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The M2-F2/F3 was the first of the heavy-weight, entry-configuration lifting bodies. Over 27 missions, the M2-F3 reached a top speed of 1,064 mph (Mach 1.6). Highest altitude reached by vehicle was 71,500 feet on Dec. 21, 1972, the date of its last flight, with NASA pilot John Manke at the controls. NASA donated the M2-F3 vehicle to the Smithsonian Institution in December 1973.
A fleet of lifting bodies flown at the NASA Flight Research Center (FRC--later the Dryden Flight Research Center), Edwards, California, from 1963 to 1975 demonstrated the ability of pilots to maneuver and safely land a wingless vehicle designed to fly back to Earth from space and be landed like an aircraft at a pre-determined site.
Aerodynamic lift--essential to flight in the atmosphere--was obtained from the shape of their bodies. The addition of fins and control surfaces allowed the pilots to stabilize and control the vehicles and regulate their flight paths.
The information the lifting body program generated contributed to the data base that led to development of today's space shuttle program.
The success of the FRC's M2-F1 (photos) program led to NASA's development and construction of two heavyweight lifting bodies based on studies at NASA's Ames and Langley research centers--the M2-F2 and the HL-10, both built by the Northrop Corporation. The "M" refers to "manned" and "F" refers to "flight" version. "HL" comes from "horizontal landing" and 10 is for the tenth lifting body model to be investigated by Langley.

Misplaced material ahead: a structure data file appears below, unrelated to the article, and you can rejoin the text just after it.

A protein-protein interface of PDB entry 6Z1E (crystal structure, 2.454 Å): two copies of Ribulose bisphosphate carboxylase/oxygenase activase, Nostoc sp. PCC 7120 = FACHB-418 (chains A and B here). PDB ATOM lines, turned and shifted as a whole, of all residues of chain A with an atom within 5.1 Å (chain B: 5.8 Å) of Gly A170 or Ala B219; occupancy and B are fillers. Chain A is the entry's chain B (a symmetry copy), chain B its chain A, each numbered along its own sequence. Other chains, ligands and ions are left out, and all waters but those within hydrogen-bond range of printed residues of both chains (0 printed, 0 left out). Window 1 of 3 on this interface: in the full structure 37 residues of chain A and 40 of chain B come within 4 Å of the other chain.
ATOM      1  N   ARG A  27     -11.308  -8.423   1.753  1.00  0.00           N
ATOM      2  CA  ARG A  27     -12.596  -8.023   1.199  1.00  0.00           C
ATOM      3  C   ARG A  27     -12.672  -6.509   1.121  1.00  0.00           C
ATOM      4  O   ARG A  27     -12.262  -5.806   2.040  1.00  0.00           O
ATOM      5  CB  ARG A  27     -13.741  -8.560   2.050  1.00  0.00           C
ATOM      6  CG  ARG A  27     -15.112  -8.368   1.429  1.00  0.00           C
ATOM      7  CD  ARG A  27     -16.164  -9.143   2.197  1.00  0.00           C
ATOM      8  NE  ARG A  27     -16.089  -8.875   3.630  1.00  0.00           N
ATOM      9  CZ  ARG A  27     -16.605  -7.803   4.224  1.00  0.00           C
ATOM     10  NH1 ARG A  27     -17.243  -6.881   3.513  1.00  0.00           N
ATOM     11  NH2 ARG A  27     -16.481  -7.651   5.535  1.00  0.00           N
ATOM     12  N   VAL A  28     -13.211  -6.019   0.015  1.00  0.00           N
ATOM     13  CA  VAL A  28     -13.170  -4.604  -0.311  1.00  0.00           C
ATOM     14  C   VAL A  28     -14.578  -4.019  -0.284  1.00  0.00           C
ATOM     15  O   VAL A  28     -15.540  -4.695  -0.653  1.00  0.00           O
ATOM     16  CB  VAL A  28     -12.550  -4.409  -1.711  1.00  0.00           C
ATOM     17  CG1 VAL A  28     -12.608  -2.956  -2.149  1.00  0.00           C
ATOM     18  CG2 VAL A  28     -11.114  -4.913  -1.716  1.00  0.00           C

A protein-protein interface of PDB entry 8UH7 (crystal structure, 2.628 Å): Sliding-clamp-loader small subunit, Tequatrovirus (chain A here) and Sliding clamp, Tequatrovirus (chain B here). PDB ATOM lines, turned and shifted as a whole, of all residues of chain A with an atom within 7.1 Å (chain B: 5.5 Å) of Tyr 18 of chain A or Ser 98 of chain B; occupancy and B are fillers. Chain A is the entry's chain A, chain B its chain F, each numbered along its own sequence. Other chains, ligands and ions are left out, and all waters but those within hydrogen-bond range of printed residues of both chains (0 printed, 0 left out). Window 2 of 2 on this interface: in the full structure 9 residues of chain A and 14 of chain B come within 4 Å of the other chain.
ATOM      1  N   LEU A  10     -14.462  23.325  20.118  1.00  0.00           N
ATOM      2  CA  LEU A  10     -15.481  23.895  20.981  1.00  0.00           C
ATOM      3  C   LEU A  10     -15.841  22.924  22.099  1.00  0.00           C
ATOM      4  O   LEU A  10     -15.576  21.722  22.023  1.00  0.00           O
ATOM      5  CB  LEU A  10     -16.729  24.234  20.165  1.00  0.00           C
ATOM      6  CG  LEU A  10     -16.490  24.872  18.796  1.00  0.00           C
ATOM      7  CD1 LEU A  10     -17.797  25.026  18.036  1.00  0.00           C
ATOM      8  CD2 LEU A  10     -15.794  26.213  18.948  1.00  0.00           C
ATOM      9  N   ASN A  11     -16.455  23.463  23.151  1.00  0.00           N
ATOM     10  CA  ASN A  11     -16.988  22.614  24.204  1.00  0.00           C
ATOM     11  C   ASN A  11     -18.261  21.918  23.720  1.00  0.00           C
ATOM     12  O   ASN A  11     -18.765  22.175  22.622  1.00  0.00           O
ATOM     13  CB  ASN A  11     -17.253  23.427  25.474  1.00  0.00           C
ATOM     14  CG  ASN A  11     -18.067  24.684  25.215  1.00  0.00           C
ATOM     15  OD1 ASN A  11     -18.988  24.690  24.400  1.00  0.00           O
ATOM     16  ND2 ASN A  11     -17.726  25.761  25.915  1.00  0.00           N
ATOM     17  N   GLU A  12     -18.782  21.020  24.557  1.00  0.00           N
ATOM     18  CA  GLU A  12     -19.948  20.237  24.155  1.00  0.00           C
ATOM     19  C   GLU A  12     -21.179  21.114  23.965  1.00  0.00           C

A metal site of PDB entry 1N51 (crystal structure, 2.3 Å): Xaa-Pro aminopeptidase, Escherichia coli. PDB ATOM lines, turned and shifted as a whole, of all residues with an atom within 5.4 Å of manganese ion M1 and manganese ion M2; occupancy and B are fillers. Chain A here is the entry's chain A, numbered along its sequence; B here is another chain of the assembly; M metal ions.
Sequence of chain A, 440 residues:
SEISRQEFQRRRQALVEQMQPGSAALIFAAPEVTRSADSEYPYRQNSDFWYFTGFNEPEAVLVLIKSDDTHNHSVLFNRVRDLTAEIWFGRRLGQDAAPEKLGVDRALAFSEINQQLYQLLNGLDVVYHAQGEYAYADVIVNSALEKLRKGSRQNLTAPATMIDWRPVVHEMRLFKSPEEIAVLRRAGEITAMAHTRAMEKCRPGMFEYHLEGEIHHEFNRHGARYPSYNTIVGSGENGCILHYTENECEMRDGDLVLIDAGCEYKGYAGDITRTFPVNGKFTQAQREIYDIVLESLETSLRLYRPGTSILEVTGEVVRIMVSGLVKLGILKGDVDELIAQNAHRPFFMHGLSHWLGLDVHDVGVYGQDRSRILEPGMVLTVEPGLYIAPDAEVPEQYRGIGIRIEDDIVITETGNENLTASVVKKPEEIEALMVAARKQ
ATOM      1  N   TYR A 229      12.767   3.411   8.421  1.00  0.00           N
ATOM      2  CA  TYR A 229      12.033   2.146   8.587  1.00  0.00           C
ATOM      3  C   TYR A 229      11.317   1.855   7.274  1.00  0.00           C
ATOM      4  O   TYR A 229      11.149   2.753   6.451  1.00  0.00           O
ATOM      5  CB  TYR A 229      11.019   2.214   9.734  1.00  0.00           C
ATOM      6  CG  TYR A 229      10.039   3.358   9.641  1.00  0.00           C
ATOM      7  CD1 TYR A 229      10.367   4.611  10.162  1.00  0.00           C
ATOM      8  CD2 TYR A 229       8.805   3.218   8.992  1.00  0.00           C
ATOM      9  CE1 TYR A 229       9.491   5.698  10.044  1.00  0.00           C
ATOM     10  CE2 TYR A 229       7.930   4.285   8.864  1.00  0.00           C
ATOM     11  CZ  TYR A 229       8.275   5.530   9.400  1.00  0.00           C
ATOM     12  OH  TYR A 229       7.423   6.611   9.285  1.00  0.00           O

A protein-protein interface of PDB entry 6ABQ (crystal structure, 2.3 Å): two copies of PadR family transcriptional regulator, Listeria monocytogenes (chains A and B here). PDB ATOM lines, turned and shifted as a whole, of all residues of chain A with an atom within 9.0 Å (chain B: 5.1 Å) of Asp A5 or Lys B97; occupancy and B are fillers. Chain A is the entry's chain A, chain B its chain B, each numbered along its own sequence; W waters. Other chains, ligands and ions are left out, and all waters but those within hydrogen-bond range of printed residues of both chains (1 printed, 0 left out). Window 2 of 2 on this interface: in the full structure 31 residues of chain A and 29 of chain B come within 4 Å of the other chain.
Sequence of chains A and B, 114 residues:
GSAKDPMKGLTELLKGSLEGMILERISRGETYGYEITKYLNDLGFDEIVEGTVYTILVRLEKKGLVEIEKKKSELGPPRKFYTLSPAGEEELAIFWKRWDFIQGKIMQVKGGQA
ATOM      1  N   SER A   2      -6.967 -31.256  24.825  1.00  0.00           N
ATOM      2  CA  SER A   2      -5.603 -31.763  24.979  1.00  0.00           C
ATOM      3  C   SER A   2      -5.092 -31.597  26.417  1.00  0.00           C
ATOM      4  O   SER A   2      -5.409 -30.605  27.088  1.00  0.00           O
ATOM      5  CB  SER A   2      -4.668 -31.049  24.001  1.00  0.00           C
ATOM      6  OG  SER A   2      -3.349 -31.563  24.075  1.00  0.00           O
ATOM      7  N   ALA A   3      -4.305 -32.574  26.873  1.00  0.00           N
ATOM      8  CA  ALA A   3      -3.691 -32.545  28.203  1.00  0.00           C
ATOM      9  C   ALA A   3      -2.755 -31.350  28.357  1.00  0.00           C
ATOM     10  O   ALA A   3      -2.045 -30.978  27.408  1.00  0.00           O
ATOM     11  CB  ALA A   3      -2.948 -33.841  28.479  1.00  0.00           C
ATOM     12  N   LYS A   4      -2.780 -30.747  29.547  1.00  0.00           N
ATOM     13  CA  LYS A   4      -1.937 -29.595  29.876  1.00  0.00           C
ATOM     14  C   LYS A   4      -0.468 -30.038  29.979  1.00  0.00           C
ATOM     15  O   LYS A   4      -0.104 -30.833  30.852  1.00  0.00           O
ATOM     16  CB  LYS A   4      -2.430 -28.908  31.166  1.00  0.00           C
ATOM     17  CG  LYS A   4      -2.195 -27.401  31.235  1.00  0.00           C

The first flight of the M2-F2--which looked much like the "F1"--was on July 12, 1966. Milt Thompson was the pilot. By then, the same B-52s used to air launch the famed X-15 rocket research aircraft were modified to also carry the lifting bodies. Thompson was dropped from the B-52's wing pylon mount at an altitude of 45,000 feet on that maiden glide flight.
The M2-F2 weighed 4,620 pounds, was 22 feet long, and had a width of about 10 feet.
On May 10, 1967, during the sixteenth glide flight leading up to powered flight, a landing accident severely damaged the vehicle and seriously injured the NASA pilot, Bruce Peterson.
NASA pilots and researchers realized the M2-F2 had lateral control problems, even though it had a stability augmentation (control) system. When the M2-F2 (photos) was rebuilt by the Northrop Corporation with the cooperation of the FRC and redesignated the M2-F3 (photos), it was modified with an additional third vertical fin--centered between the tip fins--to improve control characteristics.